Boulder Cafe Focuses on Locally Sourced Ingredients

A cafe in the Boulder Public Library is offering the community more than great coffee and mid-day snacks. KGNU’s Elizabeth Avila reports, it’s a leader in promoting local and seasonal eating all year round.

From the outside Seeds Library Cafe seems like a typical coffee shop where people are placing orders and gathering around newspapers and magazines, but look a little closer and you will find that this business has an additional mission.

Matt Collier the General Manager of Seeds says they are a year round coffee shop and eatery that serves food cooked with local ingredients. The cafe located inside of the Boulder Public Library is part of the movement of local and seasonal eating that happens across the state.

“We’re owned by the farmer’s market, so we have a real tight knit relationship with quite a lot of farms which is quite nice. Our mission was … to have 75% of everything we brought in whether it was to cook or to sell it was either grown or produced in Colorado. i think we’re at a point now where we’re far exceeding that, closer to 90-95%.”

Limiting the menu to local, in-season produce comes with many challenges, but the cafe team is passionate and successful when it comes to creating the menu. To take seasonal eating a bit further for skeptical audiences, the cafe launched a monthly dinner series that offers more variety and experimentation than the day time menu.

“There are so many places where once Winter hits…they’re bringing in tropical fruits and…all their produce from California and that doesn’t necessarily have to be the case. We don’t cook what we want to cook, we cook what is given to us by that time of the year…that is also why we are doing this dinner series in the Winter time when its more difficult for most people.”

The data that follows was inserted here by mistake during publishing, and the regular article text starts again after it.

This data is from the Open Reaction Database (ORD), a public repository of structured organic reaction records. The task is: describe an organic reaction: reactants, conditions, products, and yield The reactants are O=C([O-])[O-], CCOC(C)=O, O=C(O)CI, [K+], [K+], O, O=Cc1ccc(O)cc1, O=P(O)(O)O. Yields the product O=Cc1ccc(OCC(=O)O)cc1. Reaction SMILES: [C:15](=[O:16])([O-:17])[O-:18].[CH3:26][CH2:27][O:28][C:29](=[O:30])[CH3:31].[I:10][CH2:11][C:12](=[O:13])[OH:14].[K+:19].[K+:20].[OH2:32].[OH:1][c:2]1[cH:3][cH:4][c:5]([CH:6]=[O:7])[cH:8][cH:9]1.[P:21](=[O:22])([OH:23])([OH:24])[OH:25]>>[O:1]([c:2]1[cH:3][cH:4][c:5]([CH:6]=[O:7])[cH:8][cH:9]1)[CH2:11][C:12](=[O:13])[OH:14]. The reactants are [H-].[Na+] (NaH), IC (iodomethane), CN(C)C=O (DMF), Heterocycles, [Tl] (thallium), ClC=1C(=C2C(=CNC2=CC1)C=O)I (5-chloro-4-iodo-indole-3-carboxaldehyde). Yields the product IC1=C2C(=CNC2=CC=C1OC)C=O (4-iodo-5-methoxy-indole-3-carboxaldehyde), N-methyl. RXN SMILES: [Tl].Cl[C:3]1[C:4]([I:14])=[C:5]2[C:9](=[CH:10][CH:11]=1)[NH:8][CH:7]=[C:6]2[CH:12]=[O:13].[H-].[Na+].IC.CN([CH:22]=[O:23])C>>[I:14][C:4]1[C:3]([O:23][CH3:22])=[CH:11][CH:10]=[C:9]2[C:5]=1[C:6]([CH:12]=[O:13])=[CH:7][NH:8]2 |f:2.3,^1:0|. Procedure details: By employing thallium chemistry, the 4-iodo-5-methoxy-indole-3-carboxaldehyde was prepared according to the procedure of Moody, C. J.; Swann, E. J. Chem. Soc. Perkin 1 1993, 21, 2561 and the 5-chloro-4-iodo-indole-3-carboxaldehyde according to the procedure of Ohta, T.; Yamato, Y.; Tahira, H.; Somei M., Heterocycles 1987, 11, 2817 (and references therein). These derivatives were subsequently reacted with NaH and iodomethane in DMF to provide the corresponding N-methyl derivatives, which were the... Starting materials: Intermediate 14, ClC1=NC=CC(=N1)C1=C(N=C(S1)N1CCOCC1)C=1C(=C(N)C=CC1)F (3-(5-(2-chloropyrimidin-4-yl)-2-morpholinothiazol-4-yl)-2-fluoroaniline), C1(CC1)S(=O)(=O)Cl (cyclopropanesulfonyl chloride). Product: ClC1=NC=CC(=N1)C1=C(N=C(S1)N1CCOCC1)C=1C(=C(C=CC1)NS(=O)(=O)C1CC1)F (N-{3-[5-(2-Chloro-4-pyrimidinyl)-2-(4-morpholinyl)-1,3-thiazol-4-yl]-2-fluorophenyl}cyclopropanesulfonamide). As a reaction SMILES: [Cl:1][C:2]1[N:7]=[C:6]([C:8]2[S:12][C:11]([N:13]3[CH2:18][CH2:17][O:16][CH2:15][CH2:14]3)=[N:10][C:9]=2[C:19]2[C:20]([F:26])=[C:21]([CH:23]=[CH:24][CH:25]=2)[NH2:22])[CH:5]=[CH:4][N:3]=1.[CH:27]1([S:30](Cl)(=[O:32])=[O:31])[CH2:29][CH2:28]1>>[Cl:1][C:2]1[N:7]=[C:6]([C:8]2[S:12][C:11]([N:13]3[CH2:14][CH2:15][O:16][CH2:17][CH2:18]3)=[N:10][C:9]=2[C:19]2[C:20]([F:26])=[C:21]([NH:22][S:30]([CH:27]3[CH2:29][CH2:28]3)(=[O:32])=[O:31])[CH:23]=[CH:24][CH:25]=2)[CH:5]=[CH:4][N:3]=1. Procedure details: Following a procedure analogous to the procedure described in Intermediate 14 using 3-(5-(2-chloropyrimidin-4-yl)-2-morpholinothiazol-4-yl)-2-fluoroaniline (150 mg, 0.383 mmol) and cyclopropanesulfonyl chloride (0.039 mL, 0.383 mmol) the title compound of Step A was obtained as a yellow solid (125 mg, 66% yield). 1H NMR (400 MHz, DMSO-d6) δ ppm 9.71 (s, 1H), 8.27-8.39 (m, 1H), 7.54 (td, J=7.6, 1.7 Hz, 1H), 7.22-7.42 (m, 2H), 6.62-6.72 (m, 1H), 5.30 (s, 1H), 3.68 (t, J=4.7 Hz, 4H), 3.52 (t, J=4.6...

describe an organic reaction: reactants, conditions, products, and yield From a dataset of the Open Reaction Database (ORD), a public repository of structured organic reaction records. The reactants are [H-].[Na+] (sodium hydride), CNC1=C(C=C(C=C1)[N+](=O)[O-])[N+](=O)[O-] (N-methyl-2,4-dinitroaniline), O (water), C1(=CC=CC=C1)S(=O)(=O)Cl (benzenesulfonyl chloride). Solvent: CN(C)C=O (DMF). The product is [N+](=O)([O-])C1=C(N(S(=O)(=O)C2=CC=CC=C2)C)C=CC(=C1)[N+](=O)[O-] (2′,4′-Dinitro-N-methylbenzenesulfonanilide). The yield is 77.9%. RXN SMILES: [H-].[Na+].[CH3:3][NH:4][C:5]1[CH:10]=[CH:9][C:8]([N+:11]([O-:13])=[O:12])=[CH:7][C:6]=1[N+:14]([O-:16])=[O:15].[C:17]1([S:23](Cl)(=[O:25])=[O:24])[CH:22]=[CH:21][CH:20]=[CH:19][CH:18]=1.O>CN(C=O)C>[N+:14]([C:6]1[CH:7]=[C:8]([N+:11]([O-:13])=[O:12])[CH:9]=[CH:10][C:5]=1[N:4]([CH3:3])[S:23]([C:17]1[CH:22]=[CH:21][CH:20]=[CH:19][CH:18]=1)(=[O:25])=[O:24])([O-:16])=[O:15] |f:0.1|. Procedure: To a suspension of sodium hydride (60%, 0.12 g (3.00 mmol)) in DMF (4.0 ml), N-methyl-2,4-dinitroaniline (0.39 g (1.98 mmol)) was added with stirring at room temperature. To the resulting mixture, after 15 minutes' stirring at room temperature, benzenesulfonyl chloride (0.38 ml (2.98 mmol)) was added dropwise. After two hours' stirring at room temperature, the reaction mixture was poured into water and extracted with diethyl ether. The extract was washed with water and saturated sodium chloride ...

Seeds started as a collaboration effort with the Boulder County Farmers Market and Collier says it maintains strong relationships with the people behind these local ingredients and products.

“As far as all the produce and all the animals, we just source from people that we know, which is the big thing. We’re all about, know your farmer, know how its raised. Don’t necessarily need labels all the time as far as ‘Organic’ as long as we know the farmer and know their practices and know what they’re putting out there then we’re happy to use it.”

Brian Coppom Executive Director of the Boulder County Farmers Market says the idea to maintain a year round presence of local and seasonal ingredients through an affordable café in the community came about with help from the Boulder County Farmer’s Markets which close shop during the Winter.

“One point in time we had learned about the RSP/RFP that boulder city put out to, have some kind of food concept on the bridge at the library. and we spoke with a couple of city officials and it sounded like a good opportunity for the farmers market to practice in a space that we talk a lot about but we don’t actually have a lot of experience in.”